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Here is the story of a great art movement which influenced culture and life, especially in New York. The Harlem Renaissance refers to the development and transformation of Harlem, the neighborhood of New York. Lasting from 1910 to the 1930s, is considered the golden age of African American culture. It included all forms of art, from literature, to painting and music.

Manhattan in the Early 1900s

Starting from the 1880s, Northern Manhattan was an upper class white neighborhood. Because of overdevelopment, landlords were desperate to fill in the empty buildings that were many at the time. Few middle-class African Americans managed to find their way to the neighborhood. As a result, more African American families followed from a neighborhood Black Bohemia. Some of the white residents initially fought to keep the new residents out, but it resulted to many whites leaving the area. This is the “Great Migration”.

Additionaly, after WWI many recruiters headed north to employ Black workers for their companies. Because of this, by 1920 more than 300.000 African American families had moved to Harlem, making it one of the most popular nneighborhoods.

The Development of Arts

As a result of the population shift, the Black Pride movement was born. Its leaders like De Bois, worked hard to ensure that Black Americans got the recognition they diserved for theeir contribution in culture. Some important works of fiction from that time include, Claude McKay’s collection Harlem Shadows in 1922 and Jean Toomer’s Cane in 1923. Additionally, James Weldon Johnson’s The Autobiography of An Ex-Colored Man in 1912, followed by God’s Trombones in 1927 added to the new movement.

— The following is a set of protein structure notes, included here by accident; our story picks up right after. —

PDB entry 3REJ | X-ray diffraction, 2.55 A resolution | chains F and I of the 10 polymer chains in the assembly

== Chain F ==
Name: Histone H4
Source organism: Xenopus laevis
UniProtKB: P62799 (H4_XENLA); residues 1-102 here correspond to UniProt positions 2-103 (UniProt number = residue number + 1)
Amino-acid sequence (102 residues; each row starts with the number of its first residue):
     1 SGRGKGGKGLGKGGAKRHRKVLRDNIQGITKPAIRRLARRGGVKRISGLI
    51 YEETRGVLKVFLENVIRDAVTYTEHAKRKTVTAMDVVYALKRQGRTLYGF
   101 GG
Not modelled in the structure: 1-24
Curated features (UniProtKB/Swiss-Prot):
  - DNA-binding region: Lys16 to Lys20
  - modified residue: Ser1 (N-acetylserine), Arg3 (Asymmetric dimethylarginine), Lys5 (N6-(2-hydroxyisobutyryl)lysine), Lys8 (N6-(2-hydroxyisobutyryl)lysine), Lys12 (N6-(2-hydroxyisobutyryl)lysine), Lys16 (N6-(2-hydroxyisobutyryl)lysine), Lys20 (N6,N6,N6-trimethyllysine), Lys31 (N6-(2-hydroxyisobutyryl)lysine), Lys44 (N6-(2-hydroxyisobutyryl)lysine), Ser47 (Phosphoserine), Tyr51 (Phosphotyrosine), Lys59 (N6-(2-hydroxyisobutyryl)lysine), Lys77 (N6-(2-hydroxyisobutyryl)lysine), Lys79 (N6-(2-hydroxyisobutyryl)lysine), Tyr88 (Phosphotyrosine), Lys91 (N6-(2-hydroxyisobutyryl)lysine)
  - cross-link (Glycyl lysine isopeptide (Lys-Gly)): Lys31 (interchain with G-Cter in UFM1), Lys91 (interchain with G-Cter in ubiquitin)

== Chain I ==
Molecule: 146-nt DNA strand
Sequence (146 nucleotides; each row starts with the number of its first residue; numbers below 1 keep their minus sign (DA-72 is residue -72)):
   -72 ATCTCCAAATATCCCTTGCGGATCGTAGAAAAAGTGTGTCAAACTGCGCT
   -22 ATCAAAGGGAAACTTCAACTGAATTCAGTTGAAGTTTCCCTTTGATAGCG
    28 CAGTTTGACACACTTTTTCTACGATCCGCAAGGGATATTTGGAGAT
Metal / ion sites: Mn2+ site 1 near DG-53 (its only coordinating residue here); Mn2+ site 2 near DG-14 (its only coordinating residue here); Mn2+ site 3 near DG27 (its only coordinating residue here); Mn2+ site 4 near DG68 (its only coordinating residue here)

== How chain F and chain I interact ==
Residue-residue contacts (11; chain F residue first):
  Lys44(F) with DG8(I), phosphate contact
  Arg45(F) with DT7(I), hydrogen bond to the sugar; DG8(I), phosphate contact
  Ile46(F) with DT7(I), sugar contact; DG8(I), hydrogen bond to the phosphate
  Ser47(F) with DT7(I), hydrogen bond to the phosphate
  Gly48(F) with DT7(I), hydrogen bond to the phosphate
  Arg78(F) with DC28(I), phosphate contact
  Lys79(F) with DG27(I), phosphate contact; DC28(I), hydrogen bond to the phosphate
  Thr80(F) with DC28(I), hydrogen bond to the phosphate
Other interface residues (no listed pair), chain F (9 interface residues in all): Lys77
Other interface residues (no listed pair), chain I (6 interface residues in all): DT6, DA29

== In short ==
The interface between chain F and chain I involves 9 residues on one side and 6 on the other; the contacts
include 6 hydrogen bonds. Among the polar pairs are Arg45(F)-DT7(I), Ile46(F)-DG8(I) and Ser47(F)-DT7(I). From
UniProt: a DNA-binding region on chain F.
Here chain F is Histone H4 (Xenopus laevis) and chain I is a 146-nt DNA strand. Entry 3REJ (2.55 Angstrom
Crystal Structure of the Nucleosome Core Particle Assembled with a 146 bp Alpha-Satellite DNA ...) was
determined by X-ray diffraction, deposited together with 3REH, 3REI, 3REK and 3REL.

Most of the written works from that time, explored the idea of Black Americans finding a cultural identity in a white-dominated Manhattan. Also, The Crisis, the first magazine for African – American childrenmade its appearance. Soon more magazines hosted more writers that kept coming in the neighbohood. Poetry also flourished during the Harlem Renaissance.

Louis Armstrong

The music that prevailed in the bars and stores which offered illegal alcohol is Jazz. Some great musicians made their appearance during that time. Louis Armstrong, Duke Ellington, Bessie Smith, Fats Waller and Cab Calloway are only some of them. Their music became popular, not only in Harlem, but also in other citties too. Accompanying the music, tap dancers also became popular.


The dynamic music and lifestyle brought many changes in the nightlife of Manhattan as a result. Some iconic nightclubs opened their doors during the time that the Harlem Renaissance flourished. The Savoy, which opened in 1927, included two stages where Jazz bands and dancers performed.

However, the most succesful of all the nightclubs that operated was Cotton Club. The venue regularly featured performances by Ellington and Calloway, two of the most famous musicians then.

Performance Arts and Theater

The cultural revolution in Harlem, gave the opportunity to Black actors to stage plays and perform on the stage. Usually, they appeared on musicals and rarely on serious dramas. The most famous of all these actors was Paul Robeson, an actor, singer, writer, activist and more. Robeson believed that arts and culture were the best paths forward for Black Americans to overcome racism and make advances in a white-dominated culture. In 1929 Wallace Thurman and William Rapp’s Harlem finally managed to stage a play about Black lives in Broadway.

The End of the Harlem Renaissance

In 1929 with the Stock Market crush, the Great Depression started. That was also the beginning of the end of the Harlem Renaissance. It hardly survived until 1933, when Phohibition ended and not many people were looking for illegal alcohol in the neighborhood. By 1935, many residents of the historic neighborhood left to seek new employment opportunities.

During the same year, the Harlem Race broke out, following the arrest of a young shoplifter, which resulted in three deaths, hundreds of people injured and millions of dollars in property damage. The riot was the death for the Harlem Renaissance as well. After these series of events, the golden age for African American artists came to an end, but it had already set the stage for the civil rights movement.

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